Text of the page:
Spay and neuter surgeries are performed on companion animals including dogs, cats, rabbits, and guinea pigs. In addition to providing certain health benefits and decreasing pet homelessness, spay and neuter surgeries are a primary way to prevent pet overpopulation–where an estimated 4 million animals are killed each year in our nation’s shelters. Read answers to the following FAQs to learn more about how spay and neuter benefits our companion animals.
Both spay and neuter surgeries are performed under anesthesia and prevent animals from producing offspring. A “spay” surgery is performed on a female animal and involves removal of the ovaries. A “neuter” surgery is performed on a male animal and involves removal of the testicles.
Spaying and neutering are among the best ways to combat pet homelessness. Between five and six million dogs and cats will end up in our nation’s animal shelters each year; about one-half of these animals will be killed. Spay and neuter surgeries also prevent some major health problems, such as cancers of the reproductive organs. Lastly, spay and neuter surgeries diminish an animal’s tendencies to roam, yowl, fight, “mark” and other undesirable behaviors associated with mating. Lastly, spay and neuter surgery is 100% effective. Once your animal is spayed or neutered, you will never have to worry about the animal producing unwanted puppies or kittens.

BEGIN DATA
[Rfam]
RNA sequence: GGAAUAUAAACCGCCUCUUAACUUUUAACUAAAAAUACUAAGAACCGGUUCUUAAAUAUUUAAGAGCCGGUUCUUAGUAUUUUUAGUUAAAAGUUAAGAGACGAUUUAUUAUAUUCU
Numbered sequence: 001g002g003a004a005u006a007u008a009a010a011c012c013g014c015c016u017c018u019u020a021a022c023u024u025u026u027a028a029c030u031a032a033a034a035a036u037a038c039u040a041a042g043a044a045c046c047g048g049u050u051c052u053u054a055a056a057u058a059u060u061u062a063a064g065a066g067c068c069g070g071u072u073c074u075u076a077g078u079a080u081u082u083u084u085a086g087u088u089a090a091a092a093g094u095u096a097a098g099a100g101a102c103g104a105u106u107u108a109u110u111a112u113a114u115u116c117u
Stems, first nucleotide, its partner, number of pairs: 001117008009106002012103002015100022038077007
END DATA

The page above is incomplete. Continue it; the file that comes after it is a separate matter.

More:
As with any surgery, there are risks of complications. However, the risks are extremely low. The surgery itself generally takes under 25 minutes to perform and the typical recovery period lasts only a few days.
The cost of spaying and neutering depends on where you live and the sex and species of the animal, as well as the size and overall health of the animal. Generally, the cost of spaying a female is slightly higher than the cost of neutering a male animal. Altogether, spay and neuter surgeries seldom cost over $200.00 per surgery. Additionally, there are ways to make spay/neuter surgeries more affordable. Contact your local animal shelter to learn about free or low-cost spay and neuter programs in your area. Also, bear in mind that when you adopt from an animal shelter, many of the animals available for adoption may have already been spayed and neutered.
No. Part of responsible pet care is ensuring that all animals in your care are spayed and neutered as soon as possible. If you do not neuter your male cats and dogs, the resulting puppies and kittens are likely to suffer and perish, as evidenced by the millions of animals euthanized in animal shelters each year.
While dogs and cats experience emotions, they do not perceive of family and concepts of masculinity and femininity in the same way that people do. Both male and female animals resume their lives as before following spay and neuter surgery, and in fact, are likely to exhibit fewer health and behavioral problems following the surgery.